Getting Started with Log Replay Service for Azure SQL Managed Instance

Recently, I’ve started on a project where we are migrating a customer to Azure SQL Managed Instance, which now supports a few different migration paths. You can simply backup and restore from a database backup, but you can’t apply a log or differential backup to that database. You can also use the Database Migration Service, but that requires a lot of infrastructure and Azure configuration. The log replay service, or LRS, is the functional equivalent of log shipping to your new managed instance database. While log shipping is a well known methodology for both database migrations or disaster recovery. However, the implementation is a little different–let’s talk about how it works.

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First, You Must backup to URL

In order to use the log replay service, you need to take a backup of your database to Azure Blob Storage. Alternatively, you can push on-premises backups using AzCopy or uploading files into the portal or Storage Explorer. But let’s focus on backup to URL. The first thing you need to do is create a credential in SQL Server. While there are other methods of creating a credential, I have had absolutely the best luck, using this PowerShell code which produces a CREATE CREDENTIAL statement to execute on your SQL instance.

CREATE CREDENTIAL [https://storageaccount.blob.core.windows.net/sqlbackups] WITH IDENTITY='Shared Access Signature', SECRET='sv=2020-08-04&si=sql1&sr=c&sig=Dw0uE13l2347%2FCNJgQbm5sHhM9ZtDts9F8SMi5Re1ASUw%3D'

The SAS token you create is created on the container level–you will also need to create a policy (that code from MS will create everything for you including the storage account). Next execute the backup.

EXECUTE dbo.DatabaseBackup@Databases = 'DB1',@URL = 'https://storageaccount.blob.core.windows.net/sqlbackups',@BackupType = 'LOG',@Compress = 'Y',@Checksum = 'Y',@Verify = 'Y',@DirectoryStructure = '{DatabaseName}',@NumberOfFiles = 8,@MinBackupSizeForMultipleFiles = 10240,@logtotable=y

I’m using Ola Hallengren’s code to do my backups, but you can also do this manually.

BACKUP LOG [db1] TO URL = N'https://storageaccount.blob.core.windows.net/sqlbackups/db1/687593983fe8_db1_LOG_20211216_162916.trn' WITH CHECKSUM, COMPRESSION

I highly recommend using Ola’s code to perform these backups and all of your backups. A couple of things you should note–you have to use the checksum option, and with Ola’s backups I’m using the Directory Structure of {DatabaseName}, The reason for this is that LRS does not support nested directories, like Ola’s code would default to, nor does it support back ups stored in the root of the container. (You should note the backup example on the LRS doc page does just this).

Docs also say you need a full, differential, and log backup to do a complete migration, however in my testing I’ve been successful with just a log backup in addition to a full. To complete your restore process, you will need to have the name of your last log backup. You can use this code to generate the powershell code to initiate the migration process.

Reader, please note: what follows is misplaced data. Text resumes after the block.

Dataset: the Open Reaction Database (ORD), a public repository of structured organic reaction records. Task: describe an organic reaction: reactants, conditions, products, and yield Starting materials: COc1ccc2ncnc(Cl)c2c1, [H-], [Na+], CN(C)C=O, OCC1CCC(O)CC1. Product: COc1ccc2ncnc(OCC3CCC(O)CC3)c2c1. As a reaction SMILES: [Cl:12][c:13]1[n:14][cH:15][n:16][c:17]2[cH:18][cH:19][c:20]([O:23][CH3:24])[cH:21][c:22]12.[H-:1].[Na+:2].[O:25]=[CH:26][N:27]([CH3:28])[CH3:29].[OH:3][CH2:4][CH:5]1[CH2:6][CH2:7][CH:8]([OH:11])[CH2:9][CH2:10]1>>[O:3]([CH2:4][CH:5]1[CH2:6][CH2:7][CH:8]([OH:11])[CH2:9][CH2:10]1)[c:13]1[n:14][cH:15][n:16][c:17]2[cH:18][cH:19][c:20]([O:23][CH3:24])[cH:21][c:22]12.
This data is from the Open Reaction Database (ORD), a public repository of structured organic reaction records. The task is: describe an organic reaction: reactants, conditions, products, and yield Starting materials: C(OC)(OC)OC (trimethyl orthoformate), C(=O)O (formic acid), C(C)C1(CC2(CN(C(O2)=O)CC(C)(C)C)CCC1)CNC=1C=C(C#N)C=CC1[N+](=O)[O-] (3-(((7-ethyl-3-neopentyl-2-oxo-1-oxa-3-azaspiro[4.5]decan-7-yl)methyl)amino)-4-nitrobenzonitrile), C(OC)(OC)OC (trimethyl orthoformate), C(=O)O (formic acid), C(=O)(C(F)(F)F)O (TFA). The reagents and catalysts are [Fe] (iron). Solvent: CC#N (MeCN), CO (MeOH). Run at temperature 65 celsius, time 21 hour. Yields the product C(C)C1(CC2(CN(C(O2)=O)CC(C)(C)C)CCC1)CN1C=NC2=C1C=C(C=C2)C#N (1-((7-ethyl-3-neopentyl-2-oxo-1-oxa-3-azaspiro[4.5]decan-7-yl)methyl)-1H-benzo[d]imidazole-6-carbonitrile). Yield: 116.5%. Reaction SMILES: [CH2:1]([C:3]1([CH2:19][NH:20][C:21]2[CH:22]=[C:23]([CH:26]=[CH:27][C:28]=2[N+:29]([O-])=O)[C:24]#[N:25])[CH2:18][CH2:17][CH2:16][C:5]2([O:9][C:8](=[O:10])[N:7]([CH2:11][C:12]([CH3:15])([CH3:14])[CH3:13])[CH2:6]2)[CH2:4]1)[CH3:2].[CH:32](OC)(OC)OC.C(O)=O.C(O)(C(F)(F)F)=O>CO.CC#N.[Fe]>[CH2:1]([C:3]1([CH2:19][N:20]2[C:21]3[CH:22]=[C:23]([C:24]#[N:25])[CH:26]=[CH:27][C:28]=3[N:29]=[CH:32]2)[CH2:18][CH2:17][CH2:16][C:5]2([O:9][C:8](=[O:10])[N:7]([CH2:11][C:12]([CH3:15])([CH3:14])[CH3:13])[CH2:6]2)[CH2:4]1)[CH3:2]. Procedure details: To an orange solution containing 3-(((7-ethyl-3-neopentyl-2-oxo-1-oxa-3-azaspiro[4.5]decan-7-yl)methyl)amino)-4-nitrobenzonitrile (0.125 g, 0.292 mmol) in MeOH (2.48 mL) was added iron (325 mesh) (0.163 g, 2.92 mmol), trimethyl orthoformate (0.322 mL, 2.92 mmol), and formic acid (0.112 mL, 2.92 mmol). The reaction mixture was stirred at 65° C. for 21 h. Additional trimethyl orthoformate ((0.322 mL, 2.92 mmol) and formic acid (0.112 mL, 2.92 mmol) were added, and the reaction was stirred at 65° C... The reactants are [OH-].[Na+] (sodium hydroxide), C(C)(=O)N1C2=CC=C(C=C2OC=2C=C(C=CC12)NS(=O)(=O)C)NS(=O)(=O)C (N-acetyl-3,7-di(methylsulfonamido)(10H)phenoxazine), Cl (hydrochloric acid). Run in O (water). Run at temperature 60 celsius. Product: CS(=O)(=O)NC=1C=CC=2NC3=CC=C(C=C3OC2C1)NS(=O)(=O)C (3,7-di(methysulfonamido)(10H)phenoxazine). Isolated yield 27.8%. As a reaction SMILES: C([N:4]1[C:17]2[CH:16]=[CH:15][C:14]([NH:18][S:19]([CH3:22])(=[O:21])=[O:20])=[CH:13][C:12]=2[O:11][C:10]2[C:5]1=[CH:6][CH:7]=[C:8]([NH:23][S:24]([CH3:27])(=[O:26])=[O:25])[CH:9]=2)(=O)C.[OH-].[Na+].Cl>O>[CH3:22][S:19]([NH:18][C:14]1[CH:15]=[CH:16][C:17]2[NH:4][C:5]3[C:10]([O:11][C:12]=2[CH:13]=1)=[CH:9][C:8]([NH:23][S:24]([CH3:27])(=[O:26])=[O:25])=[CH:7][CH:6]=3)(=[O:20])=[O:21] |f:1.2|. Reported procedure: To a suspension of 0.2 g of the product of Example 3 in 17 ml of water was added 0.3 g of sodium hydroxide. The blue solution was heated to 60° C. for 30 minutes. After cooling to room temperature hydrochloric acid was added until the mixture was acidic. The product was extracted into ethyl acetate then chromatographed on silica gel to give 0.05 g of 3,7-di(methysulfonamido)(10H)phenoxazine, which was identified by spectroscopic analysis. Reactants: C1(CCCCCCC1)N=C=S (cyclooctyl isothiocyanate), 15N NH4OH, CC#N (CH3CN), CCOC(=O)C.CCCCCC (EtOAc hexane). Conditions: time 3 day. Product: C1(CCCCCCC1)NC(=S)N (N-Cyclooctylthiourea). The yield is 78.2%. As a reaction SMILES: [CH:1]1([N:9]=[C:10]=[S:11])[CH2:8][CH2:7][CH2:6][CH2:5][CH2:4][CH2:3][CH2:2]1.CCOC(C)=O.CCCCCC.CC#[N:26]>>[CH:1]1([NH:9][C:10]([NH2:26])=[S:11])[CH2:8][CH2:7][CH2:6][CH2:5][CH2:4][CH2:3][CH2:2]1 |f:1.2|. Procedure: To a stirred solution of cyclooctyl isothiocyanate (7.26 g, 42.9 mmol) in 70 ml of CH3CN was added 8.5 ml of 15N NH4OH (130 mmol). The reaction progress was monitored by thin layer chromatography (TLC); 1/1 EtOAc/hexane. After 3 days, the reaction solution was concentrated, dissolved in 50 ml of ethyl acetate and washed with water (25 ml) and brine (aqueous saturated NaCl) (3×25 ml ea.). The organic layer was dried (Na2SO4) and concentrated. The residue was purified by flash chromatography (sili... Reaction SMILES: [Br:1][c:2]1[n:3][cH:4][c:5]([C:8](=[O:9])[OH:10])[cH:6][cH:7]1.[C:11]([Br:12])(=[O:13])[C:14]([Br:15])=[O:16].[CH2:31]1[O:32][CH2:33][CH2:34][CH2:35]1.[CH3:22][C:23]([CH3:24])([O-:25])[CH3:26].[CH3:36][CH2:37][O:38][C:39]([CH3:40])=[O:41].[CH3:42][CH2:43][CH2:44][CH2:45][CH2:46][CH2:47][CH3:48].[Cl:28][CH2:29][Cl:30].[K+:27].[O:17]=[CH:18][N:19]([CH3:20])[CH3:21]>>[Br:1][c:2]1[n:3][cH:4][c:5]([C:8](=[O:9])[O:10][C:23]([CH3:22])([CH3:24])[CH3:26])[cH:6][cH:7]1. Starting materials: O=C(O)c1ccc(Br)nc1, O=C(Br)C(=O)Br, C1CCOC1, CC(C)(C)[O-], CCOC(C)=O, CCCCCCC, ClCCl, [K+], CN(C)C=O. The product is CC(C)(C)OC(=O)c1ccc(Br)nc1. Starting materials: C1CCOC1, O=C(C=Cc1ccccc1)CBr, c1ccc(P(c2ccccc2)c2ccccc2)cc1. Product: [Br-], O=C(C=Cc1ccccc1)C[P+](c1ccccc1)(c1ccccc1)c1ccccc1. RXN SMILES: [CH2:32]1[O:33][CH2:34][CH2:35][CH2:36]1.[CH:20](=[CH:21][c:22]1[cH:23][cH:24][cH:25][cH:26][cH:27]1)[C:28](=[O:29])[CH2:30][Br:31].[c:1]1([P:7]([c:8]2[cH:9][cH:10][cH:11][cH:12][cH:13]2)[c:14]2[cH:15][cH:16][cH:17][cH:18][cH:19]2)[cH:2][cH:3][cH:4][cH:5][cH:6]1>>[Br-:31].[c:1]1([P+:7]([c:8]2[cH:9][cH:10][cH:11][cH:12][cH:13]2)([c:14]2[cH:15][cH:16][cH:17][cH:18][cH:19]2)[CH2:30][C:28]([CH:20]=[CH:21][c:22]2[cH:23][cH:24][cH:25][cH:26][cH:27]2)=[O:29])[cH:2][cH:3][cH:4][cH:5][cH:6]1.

DECLARE @DBName SYSNAME;

DECLARE @RGName VARCHAR(256) = 'ResourceGroupName'

DECLARE @MIName VARCHAR(256) = 'ManagedInstanceName'
DECLARE database_cursor CURSOR FOR

SELECT name FROM MASTER.sys.sysdatabases where name not in ('master','msdb','model','tempdb')

create table #migration (command nvarchar(max))

OPEN database_cursor FETCH NEXT FROM database_cursor INTO @DBName
WHILE @@FETCH_STATUS = 0 BEGIN

SELECT @lastlogbackup = REVERSE(SUBSTRING(REVERSE(physical_device_name ),1,CHARINDEX('/',REVERSE(physical_device_name )) - 1))FROM msdb.dbo.backupset bs INNER JOIN msdb.dbo.backupmediafamily bmf ON [bs].[media_set_id] = [bmf].[media_set_id]WHERE (bs.database_name = @DBName OR @DBName IS NULL) AND bs.type = 'L'ORDER BY bs.backup_start_date DESC;

insert into #migration select ‘Start-AzSqlInstanceDatabaseLogReplay -ResourceGroupName “'+@RgName+'" -InstanceName "'+@MiName'" ` -Name "'+@dbName+'" `-LastBackupName "'+@lastlogbackup+'" -Collation "SQL_Latin1_General_CP1_CI_AS" -StorageContainerUri "https://storageaccount.blob.core.windows.net/sqlbackups/'+@dbname+'/" -AutoCompleteRestore -StorageContainerSasToken "sp=rl&st=2021-12-14T21:25:07Z&se=2021-12-25T05:25:07Z&spr=https&sv=2020-08-04&sr=c&sig=h8%2FimcTh%2BnlCQ3WodgTShWERT7yA38HfBQFOLwvEoiqw%3D"'
FETCH NEXT FROM database_cursor INTO @DBName

END

CLOSE database_cursor DEALLOCATE database_cursor

select * from #migration

For a small database, this only takes a few minutes. If your PowerShell execution goes out to lunch, and your database is stuck in restoring, there is probably something wrong with the way your formatted your backup string. This also manifests itself in the form of http 204 error in the log of your managed instance.

Message

Sending the notification action: NotifyRestoreProgress

Date                       12/9/2021 8:09:42 AM

Log                         SQL Server (Current – 12/9/2021 4:27:00 AM)

Source                  spid101

Message

Http code after sending the notification for action NotifyRestoreProgress: 204

What’s annoying is that the PowerShell doesn’t attempt to do any validation of requirements. Hoepfully, this will change in the future because this was a challenging problem to troubleshoot.

Message

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